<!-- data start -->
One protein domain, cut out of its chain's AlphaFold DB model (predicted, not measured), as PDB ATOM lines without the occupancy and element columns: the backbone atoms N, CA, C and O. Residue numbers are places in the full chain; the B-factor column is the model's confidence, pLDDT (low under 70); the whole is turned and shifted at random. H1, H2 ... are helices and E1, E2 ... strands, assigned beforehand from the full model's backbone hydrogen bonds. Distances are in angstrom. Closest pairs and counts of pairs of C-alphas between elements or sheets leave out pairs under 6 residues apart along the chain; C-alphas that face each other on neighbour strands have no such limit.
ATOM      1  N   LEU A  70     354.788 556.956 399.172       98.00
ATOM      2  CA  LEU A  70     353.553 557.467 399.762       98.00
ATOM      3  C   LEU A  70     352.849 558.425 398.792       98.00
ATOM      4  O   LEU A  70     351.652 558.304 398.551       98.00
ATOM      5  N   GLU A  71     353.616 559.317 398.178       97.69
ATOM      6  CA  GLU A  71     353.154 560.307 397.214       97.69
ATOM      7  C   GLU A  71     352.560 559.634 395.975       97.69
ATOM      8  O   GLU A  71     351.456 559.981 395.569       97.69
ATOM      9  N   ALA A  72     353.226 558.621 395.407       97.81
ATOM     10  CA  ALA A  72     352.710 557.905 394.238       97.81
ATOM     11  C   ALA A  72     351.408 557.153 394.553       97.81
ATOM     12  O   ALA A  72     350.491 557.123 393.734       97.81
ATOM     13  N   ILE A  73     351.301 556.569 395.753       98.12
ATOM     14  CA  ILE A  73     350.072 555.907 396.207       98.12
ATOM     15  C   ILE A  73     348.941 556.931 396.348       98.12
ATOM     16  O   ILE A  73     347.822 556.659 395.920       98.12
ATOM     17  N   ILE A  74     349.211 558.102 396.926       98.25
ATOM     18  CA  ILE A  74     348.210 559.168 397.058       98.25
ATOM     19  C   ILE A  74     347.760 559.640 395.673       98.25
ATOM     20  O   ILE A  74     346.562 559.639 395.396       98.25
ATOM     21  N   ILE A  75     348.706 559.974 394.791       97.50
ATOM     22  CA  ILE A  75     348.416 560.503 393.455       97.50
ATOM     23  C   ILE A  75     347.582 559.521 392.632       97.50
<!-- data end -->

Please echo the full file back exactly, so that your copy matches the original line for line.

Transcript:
One protein domain, cut out of its chain's AlphaFold DB model (predicted, not measured), as PDB ATOM lines without the occupancy and element columns: the backbone atoms N, CA, C and O. Residue numbers are places in the full chain; the B-factor column is the model's confidence, pLDDT (low under 70); the whole is turned and shifted at random. H1, H2 ... are helices and E1, E2 ... strands, assigned beforehand from the full model's backbone hydrogen bonds. Distances are in angstrom. Closest pairs and counts of pairs of C-alphas between elements or sheets leave out pairs under 6 residues apart along the chain; C-alphas that face each other on neighbour strands have no such limit.
ATOM      1  N   LEU A  70     354.788 556.956 399.172       98.00
ATOM      2  CA  LEU A  70     353.553 557.467 399.762       98.00
ATOM      3  C   LEU A  70     352.849 558.425 398.792       98.00
ATOM      4  O   LEU A  70     351.652 558.304 398.551       98.00
ATOM      5  N   GLU A  71     353.616 559.317 398.178       97.69
ATOM      6  CA  GLU A  71     353.154 560.307 397.214       97.69
ATOM      7  C   GLU A  71     352.560 559.634 395.975       97.69
ATOM      8  O   GLU A  71     351.456 559.981 395.569       97.69
ATOM      9  N   ALA A  72     353.226 558.621 395.407       97.81
ATOM     10  CA  ALA A  72     352.710 557.905 394.238       97.81
ATOM     11  C   ALA A  72     351.408 557.153 394.553       97.81
ATOM     12  O   ALA A  72     350.491 557.123 393.734       97.81
ATOM     13  N   ILE A  73     351.301 556.569 395.753       98.12
ATOM     14  CA  ILE A  73     350.072 555.907 396.207       98.12
ATOM     15  C   ILE A  73     348.941 556.931 396.348       98.12
ATOM     16  O   ILE A  73     347.822 556.659 395.920       98.12
ATOM     17  N   ILE A  74     349.211 558.102 396.926       98.25
ATOM     18  CA  ILE A  74     348.210 559.168 397.058       98.25
ATOM     19  C   ILE A  74     347.760 559.640 395.673       98.25
ATOM     20  O   ILE A  74     346.562 559.639 395.396       98.25
ATOM     21  N   ILE A  75     348.706 559.974 394.791       97.50
ATOM     22  CA  ILE A  75     348.416 560.503 393.455       97.50
ATOM     23  C   ILE A  75     347.582 559.521 392.632       97.50